Usually there isn’t a lot of news that comes out of the GDC (Game Developers Conference) since it is primarily a show for developers not the public, but this year was a little different, so I thought I would give you some highlights.
Everyone is in to VR now:
Oculus Rift showed that VR could be done well and cheaply, and since then everyone has jumped on the bandwagon. This year Sony showed off more of its Project Morpheus which will work with its PS4 due in 2016, but Valve and HTC’s Vive stole the show. Apparently it is the best VR headset ever demonstrated, so we will see how that turns out.
More Set-Top Boxes:
Valve is not content to stay on your computer it wants a piece of your TV as well. It announced that Steam Box, a PC based console, will finally launch this year, and it is also launching the Steam Link. A little box that Streams your PC games to your TV, so that if you already have a gaming rig you can play your games anywhere in your house. It is an interesting concept, and for a certain subset of gamers I can see it being very attractive. nVidia announced a new Android TV based console that is part of their Shield line. It can stream games from the internet as well as play games locally. We will see how that works when it launches for $200 later this year.
nVidia wants AMD out of the game:
nVidia has been busy launching new video cards in its great GeForce GTX 900 line, while AMD can’t seem to get their Radeon R9 300 series out the door, so nVidia went for the knockout blow by announcing the Titan X. It has 12 GB of RAM and 8 Billion transistors. I am sure this card will cost a mint, but there is nothing faster than it on the planet.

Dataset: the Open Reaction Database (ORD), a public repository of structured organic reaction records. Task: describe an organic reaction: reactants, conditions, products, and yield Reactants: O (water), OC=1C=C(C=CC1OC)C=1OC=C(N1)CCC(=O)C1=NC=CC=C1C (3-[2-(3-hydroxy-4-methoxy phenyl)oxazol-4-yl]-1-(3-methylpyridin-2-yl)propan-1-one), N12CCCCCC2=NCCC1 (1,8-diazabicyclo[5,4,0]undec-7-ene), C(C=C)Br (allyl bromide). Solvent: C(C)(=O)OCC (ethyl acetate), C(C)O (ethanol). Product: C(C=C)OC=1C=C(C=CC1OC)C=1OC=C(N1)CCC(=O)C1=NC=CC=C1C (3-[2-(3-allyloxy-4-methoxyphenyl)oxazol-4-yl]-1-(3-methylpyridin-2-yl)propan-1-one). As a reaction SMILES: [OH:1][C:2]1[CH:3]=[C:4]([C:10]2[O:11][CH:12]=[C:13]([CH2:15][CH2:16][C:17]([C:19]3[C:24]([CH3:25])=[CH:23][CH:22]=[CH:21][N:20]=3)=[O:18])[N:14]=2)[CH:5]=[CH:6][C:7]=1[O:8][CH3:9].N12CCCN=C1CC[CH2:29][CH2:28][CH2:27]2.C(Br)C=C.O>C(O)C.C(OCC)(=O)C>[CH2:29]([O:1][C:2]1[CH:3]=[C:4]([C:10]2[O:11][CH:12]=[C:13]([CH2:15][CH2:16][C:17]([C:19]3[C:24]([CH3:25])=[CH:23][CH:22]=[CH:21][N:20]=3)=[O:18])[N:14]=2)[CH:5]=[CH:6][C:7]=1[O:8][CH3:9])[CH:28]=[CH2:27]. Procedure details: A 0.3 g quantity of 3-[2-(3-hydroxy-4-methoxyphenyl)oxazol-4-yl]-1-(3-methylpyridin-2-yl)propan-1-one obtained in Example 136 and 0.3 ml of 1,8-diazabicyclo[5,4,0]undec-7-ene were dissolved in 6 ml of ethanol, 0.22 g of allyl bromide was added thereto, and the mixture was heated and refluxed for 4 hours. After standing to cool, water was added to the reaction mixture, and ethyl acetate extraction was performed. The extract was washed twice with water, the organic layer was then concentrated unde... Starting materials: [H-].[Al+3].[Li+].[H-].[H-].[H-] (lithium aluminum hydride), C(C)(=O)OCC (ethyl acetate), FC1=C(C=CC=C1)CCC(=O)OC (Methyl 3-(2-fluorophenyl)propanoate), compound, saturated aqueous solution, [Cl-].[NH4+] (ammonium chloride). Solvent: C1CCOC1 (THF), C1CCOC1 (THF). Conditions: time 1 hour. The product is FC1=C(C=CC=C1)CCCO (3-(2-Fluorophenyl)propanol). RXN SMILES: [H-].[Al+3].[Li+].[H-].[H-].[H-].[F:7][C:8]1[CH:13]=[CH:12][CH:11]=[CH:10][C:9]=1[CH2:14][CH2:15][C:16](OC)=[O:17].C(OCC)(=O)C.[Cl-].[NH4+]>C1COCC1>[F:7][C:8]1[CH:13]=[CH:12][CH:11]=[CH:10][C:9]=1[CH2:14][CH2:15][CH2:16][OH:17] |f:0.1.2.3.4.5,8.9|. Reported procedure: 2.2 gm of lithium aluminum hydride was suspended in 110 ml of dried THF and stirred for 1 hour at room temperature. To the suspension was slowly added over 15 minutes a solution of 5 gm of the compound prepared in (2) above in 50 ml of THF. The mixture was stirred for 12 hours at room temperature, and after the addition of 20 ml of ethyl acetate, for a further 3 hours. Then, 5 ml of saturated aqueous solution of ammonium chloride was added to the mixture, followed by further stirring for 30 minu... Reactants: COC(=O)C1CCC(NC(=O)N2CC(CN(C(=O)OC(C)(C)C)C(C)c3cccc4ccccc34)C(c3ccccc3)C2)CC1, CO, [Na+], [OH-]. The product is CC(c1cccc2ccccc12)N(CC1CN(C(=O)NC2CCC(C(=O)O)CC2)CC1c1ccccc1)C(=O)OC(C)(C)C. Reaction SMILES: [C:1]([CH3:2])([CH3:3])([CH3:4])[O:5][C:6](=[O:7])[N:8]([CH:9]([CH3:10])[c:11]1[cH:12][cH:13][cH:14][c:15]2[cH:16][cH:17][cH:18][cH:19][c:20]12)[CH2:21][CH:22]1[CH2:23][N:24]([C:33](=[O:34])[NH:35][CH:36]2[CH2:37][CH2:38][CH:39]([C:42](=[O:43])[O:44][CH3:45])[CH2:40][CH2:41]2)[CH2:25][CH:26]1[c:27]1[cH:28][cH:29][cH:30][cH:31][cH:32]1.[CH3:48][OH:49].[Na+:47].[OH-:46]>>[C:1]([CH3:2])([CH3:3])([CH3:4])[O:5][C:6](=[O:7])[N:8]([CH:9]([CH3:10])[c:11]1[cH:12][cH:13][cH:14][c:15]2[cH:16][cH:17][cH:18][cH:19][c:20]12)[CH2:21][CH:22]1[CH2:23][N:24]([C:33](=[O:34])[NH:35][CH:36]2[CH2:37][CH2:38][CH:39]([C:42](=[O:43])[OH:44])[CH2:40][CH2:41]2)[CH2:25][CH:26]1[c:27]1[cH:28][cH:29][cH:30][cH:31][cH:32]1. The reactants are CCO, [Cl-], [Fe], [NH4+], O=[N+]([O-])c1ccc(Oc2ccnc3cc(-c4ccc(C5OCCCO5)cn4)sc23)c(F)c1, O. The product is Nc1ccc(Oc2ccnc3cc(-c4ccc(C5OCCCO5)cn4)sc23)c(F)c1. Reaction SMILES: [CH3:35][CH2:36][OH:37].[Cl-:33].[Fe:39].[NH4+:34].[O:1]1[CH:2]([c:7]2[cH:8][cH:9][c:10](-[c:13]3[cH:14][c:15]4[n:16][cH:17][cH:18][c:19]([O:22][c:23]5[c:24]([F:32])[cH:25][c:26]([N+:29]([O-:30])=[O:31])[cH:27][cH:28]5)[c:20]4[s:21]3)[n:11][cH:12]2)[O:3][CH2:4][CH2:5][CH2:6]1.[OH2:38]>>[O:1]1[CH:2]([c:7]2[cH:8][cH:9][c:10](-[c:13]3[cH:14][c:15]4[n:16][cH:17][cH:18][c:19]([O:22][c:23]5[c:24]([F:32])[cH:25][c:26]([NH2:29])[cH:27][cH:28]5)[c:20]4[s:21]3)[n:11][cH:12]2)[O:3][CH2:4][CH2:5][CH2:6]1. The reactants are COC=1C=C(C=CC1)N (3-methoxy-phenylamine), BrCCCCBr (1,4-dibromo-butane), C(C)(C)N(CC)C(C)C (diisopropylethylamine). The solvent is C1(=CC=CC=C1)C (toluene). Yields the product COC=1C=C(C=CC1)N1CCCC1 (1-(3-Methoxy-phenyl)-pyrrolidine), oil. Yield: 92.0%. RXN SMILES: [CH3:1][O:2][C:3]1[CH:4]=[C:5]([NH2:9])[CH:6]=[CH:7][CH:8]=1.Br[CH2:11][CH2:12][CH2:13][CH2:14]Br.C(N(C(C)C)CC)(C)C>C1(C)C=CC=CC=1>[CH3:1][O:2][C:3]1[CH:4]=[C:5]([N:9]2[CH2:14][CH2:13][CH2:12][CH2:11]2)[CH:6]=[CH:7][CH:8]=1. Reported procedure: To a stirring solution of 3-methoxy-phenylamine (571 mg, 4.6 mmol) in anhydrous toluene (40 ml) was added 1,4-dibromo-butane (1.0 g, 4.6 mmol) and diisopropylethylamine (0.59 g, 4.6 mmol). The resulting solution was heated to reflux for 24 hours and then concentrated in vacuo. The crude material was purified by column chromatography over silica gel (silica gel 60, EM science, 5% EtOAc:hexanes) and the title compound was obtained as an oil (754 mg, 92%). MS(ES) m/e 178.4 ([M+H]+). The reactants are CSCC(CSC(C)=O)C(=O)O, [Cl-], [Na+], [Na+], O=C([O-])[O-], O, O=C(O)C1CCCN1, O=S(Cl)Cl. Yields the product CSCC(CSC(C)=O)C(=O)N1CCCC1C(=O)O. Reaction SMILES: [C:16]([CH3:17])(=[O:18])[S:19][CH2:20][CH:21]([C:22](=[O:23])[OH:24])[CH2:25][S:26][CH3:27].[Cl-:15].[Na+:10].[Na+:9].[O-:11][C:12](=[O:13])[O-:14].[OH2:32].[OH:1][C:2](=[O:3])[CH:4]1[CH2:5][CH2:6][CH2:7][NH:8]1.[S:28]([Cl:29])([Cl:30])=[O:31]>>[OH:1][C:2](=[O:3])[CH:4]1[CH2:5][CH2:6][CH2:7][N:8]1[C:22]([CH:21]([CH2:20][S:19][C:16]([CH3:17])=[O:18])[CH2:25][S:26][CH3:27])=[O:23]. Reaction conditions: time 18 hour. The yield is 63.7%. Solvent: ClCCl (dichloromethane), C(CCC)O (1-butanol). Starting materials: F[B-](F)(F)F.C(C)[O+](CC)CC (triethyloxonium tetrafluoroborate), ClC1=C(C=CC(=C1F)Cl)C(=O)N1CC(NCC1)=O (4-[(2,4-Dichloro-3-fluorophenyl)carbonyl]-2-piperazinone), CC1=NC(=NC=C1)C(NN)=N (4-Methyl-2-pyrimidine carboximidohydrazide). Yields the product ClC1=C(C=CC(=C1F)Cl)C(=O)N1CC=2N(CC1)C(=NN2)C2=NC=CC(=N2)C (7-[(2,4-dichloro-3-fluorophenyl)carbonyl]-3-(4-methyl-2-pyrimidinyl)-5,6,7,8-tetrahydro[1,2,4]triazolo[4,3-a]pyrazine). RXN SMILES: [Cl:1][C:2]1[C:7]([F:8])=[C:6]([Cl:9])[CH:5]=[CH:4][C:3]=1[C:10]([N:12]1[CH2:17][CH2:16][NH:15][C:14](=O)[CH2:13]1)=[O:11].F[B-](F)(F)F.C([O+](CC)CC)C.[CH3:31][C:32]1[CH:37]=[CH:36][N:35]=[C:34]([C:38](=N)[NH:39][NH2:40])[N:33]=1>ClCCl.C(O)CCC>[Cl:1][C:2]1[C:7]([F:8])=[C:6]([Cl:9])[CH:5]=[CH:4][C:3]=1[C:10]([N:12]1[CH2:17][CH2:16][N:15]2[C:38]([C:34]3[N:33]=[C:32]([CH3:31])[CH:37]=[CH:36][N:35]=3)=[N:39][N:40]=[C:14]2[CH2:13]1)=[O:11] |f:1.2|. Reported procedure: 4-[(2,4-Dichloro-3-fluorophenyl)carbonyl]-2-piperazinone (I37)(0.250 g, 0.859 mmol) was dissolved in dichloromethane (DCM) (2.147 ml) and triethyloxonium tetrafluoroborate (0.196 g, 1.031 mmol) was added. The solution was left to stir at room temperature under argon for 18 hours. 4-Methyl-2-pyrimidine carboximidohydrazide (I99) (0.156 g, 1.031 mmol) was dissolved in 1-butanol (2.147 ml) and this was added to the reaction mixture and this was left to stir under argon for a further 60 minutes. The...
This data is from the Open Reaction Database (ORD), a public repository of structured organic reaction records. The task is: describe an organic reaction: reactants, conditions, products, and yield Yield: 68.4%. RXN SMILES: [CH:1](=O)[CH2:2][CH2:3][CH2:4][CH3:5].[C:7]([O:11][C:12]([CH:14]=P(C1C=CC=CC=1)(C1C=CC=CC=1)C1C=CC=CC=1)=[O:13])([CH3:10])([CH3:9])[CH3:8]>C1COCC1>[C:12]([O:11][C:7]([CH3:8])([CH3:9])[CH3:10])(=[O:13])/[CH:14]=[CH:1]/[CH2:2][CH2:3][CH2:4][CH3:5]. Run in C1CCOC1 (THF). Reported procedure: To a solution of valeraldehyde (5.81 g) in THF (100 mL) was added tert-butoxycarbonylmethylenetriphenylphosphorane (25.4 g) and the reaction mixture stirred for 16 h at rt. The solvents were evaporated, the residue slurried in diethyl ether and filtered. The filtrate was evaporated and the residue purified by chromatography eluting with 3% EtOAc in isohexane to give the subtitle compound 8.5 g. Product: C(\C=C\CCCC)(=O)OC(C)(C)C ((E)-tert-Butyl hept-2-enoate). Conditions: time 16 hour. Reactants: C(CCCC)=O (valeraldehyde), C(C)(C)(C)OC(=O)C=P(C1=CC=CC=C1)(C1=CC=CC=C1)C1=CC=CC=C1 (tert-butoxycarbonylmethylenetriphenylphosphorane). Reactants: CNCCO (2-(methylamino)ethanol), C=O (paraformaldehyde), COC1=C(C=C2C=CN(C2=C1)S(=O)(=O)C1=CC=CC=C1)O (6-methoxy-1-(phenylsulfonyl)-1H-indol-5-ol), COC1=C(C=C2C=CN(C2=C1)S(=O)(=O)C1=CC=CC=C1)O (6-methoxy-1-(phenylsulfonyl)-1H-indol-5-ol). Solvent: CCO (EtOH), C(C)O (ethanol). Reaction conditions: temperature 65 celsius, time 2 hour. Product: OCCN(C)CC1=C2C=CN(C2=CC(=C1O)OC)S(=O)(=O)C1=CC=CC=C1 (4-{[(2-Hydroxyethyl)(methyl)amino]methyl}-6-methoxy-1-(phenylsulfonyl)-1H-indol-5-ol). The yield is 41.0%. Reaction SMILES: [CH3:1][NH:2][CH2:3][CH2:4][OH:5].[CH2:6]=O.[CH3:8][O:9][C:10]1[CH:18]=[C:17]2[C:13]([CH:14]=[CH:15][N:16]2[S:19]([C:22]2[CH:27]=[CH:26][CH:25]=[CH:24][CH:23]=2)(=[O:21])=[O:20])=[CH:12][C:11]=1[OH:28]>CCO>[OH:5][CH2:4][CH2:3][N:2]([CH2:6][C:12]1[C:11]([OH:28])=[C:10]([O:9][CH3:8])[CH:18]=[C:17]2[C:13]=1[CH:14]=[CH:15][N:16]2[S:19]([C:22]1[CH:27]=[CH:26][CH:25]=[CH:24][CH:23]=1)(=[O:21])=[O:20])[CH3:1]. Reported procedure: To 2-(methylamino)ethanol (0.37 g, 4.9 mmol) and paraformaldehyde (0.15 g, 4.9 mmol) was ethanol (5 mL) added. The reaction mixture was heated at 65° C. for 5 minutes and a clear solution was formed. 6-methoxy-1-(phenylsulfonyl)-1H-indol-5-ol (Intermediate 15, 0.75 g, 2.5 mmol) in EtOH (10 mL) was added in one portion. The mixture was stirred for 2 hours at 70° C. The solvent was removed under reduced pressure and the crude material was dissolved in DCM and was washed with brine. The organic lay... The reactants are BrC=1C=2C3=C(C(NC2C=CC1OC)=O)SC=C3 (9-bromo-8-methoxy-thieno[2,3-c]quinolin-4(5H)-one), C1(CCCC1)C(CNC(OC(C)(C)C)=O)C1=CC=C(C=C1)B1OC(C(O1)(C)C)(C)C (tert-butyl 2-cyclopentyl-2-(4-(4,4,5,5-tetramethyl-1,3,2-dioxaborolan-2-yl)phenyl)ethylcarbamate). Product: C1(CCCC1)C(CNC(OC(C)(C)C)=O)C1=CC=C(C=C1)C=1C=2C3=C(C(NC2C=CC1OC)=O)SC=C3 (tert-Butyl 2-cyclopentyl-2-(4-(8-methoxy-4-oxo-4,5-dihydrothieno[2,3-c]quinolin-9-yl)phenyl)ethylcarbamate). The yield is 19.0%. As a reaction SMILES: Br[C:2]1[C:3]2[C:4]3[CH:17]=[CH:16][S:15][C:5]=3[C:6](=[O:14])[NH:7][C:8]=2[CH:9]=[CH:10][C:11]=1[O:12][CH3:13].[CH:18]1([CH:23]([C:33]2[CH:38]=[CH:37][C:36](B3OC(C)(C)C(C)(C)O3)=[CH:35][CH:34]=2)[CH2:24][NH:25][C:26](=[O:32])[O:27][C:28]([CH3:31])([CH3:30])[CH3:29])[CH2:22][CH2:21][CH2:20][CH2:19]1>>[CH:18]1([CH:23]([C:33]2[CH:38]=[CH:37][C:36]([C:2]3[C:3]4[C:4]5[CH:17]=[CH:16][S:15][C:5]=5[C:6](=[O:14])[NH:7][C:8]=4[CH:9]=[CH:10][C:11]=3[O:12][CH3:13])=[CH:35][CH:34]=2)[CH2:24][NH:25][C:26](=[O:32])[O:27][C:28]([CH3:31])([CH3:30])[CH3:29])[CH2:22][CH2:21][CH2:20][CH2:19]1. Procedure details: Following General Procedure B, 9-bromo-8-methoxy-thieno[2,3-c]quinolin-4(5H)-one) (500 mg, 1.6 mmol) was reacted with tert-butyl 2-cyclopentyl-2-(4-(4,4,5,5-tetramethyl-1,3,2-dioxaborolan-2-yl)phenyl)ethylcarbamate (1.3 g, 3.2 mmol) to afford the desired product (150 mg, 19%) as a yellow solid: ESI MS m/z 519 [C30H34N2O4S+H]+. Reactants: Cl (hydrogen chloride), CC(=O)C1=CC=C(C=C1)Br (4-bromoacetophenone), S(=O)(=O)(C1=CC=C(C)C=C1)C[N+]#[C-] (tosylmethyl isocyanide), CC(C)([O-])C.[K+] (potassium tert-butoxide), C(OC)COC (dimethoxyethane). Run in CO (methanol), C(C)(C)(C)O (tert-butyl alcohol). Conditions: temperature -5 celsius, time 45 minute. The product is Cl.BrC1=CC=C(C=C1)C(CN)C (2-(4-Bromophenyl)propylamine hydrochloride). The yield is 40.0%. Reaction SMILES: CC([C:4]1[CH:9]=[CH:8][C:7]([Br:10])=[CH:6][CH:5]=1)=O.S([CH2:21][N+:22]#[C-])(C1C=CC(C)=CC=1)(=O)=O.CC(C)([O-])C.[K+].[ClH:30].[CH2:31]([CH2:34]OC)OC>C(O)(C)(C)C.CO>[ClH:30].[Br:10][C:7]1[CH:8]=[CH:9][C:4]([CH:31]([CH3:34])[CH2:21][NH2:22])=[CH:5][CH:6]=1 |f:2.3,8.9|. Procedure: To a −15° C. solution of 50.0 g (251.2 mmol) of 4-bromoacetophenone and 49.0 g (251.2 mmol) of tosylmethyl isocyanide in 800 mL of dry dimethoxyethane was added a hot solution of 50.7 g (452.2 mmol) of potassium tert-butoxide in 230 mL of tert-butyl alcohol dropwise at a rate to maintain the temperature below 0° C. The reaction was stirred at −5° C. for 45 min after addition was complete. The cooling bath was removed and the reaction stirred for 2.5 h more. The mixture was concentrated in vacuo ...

Game development is now free to try:
You can now download and try to make your own games using the Unreal Engine 4 or Unity Engine 5. Tools like these used to cost upwards of $10,000 a license, but now they are available to anyone. These are not the stripped down versions either. You are getting the full set of tools. Once you are start to make money you will have to pay for them, but if you just want to try it out you are free to do so.
Microsoft’s one OS world comes in to focus:
Microsoft is getting serious about only having one OS. At the GDC it explained more about its universal app store, updates on the new DirectX 12 API, Xbox to Windows 10 cross play and cross buying, Xbox One to PC streaming, and lastly a bunch of new games coming out to its platforms using the ID@Xbox program. Most notably Elite: Dangerous. I think it is clear that Microsoft sees itself as an underdog at this point, and is working really hard to try and be a dominant player again. We will see how their plans work, but at least it is good to see them truly trying again.
It has been a great GDC, and still has a couple of days left, but all the major players have had their say. If anything else noteworthy happens I will update this post. I can only hope next year’s GDC is as interesting.